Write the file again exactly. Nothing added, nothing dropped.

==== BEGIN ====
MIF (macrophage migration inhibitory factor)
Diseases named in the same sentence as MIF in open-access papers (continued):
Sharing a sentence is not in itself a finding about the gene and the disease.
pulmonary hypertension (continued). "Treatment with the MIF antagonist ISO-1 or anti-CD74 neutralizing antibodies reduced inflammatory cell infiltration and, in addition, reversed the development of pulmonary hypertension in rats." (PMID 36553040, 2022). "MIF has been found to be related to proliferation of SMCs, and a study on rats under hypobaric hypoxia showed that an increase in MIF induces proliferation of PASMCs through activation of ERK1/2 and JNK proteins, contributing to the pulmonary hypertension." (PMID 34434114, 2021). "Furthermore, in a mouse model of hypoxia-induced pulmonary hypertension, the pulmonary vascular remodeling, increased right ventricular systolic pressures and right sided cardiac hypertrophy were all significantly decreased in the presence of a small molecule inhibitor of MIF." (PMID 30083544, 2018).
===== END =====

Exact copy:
MIF (macrophage migration inhibitory factor)
Diseases named in the same sentence as MIF in open-access papers (continued):
Sharing a sentence is not in itself a finding about the gene and the disease.
pulmonary hypertension (continued). "Treatment with the MIF antagonist ISO-1 or anti-CD74 neutralizing antibodies reduced inflammatory cell infiltration and, in addition, reversed the development of pulmonary hypertension in rats." (PMID 36553040, 2022). "MIF has been found to be related to proliferation of SMCs, and a study on rats under hypobaric hypoxia showed that an increase in MIF induces proliferation of PASMCs through activation of ERK1/2 and JNK proteins, contributing to the pulmonary hypertension." (PMID 34434114, 2021). "Furthermore, in a mouse model of hypoxia-induced pulmonary hypertension, the pulmonary vascular remodeling, increased right ventricular systolic pressures and right sided cardiac hypertrophy were all significantly decreased in the presence of a small molecule inhibitor of MIF." (PMID 30083544, 2018).